The Yankees swore they were adequate defensively in left field (seriously), but it was obvious to anyone watching the team daily that it was a problem. Take this liner off Kyle Tucker’s bat as an example.

This play had a 50 percent catch probability, according to Statcast, yet Verdugo made it look much easier than it was. There were numerous occasions last season when Yankees left fielders would have plays with over 90 percent catch probabilities that would fall for hits. It turned out that punting on left field wasn’t the best decision. Having stability in left field, especially in a spacious Yankee Stadium, should go a long way for the Yankees this year.

“It’s been tremendous,” Boone said of Verdugo’s defense. “He made a couple of great plays in the gap in left-center. He almost made another one — it might’ve been Game 2 where he dove and it just kicked off of him. And then (Sunday), that’s money time with the game on the line. It seemed like he had a great read. My first instinct off the bat was that is dropping in. When I looked up, he was on the dead run tracking it. I almost knew he had it. He kind of hotdogged it but I loved it.”

Interesting lineup decisions

After Gleyber Torres was hit by a pitch on his right thumb Friday, it was notable that he was in the lineup Saturday. This early in the season, it felt expected that the Yankees would play it safe and give Torres the day off. But nope. Even on Sunday with the series wrapped up, it felt like a spot to give newly acquired infielder Jon Berti a day in the starting lineup. It wasn’t until Anthony Volpe was scratched with an upset stomach that Boone inserted Berti into the lineup.

When the Yankees traded for Berti, it seemed likely that he and Oswaldo Cabrera would platoon at third base in DJ LeMahieu’s absence with a non-displaced fracture in his right foot. Because Cabrera has been as hot as anyone across MLB it’s been impossible to take him out of the lineup.

“I think everyone can understand the situation a little bit,” Boone said before Sunday’s game. “I told Jon today nobody wanted him here more than me. Like I pushed everyone. We need to go get him. I know what he’s going to mean to this team in the long haul and I know that’s the case. He’s going to play a huge role for us this year. I want to get him in there and eventually we will.”

That seems like a change in organizational philosophy to believe in the “hot hand,” which Cabrera has been. Boone told reporters before Friday’s game that Berti “probably” would play Saturday. That didn’t happen because Cabrera had a career-high four hits on Friday. But Boone downplayed anyone thinking there was a change in thinking.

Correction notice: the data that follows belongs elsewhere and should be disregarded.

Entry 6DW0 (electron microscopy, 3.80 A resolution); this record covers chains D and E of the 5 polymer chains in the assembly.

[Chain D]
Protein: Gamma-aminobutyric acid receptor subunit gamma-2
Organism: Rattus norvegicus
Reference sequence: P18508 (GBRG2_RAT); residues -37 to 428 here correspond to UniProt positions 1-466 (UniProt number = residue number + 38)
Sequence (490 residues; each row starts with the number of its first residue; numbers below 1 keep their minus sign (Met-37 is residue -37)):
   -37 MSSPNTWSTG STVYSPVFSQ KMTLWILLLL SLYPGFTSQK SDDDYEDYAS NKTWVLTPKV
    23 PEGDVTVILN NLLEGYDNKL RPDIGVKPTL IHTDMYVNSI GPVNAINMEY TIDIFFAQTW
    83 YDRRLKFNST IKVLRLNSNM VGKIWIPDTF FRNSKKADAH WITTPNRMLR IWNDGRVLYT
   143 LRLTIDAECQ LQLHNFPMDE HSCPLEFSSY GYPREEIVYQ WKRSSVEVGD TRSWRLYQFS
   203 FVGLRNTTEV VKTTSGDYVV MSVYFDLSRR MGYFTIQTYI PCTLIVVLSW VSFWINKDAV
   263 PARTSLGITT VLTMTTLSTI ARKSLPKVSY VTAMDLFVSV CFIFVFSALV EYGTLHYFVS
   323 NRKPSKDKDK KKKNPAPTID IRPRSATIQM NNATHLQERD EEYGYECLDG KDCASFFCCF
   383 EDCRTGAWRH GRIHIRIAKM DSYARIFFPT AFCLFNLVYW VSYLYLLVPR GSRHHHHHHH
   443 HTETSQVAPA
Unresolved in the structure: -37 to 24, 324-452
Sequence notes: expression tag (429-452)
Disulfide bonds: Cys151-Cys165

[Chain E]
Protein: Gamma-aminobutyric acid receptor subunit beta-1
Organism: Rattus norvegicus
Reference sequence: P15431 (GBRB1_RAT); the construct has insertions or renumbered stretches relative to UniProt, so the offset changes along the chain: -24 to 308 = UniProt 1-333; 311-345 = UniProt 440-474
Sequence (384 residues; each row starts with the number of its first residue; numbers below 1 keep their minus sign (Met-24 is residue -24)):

“No, I think I said, ‘I’ll probably play him tomorrow,’” Boone said. “That’s kind of how I left it. I said he’d likely be in there tomorrow. Things changed on that front after day two. So that’s all it was.”

Another noticeable observation is where the Yankees have hit Giancarlo Stanton in the lineup. Against left-hander Framber Valdez on Opening Day, Stanton was the Yankees’ cleanup hitter. Against the Astros’ right-handers, Stanton hit fifth with Anthony Rizzo batting fourth. Stanton struggled mightily against righties last season and is 3-for-14 to begin this year. The Athletic was told before the season began that the initial plan was to hit Stanton sixth in the order. That was until LeMahieu was ruled out with his foot injury. If Stanton struggles against righties, it will be fascinating to see if the Yankees continue to drop him in the order.

It’ll also be interesting to see what the Yankees decide to do with Volpe when everyone in the lineup is healthy. So far, depending on the handedness of the Astros’ starting pitchers, he’s hit sixth or seventh. The thinking with Volpe coming into the year is he’d hit ninth and be the de facto “second” leadoff hitter. While Soto and Cabrera have gotten most of the attention in the lineup, Volpe has been impressive, too. Out of the 70 pitches he’s seen this year, he’s swung and missed at just two. It’s a credit to the changes he made this offseason.

“I think it’s definitely swing adjustments he’s made,” Boone said. “Certainly the experience and his aptitude and his baseball IQ. But swing and miss was an issue for him last year. Since early in the spring, you can clearly see he’s worked hard to plug some holes that the league exposed a little bit at times last year.”

(Photo of Juan Soto: Troy Taormina / USA Today)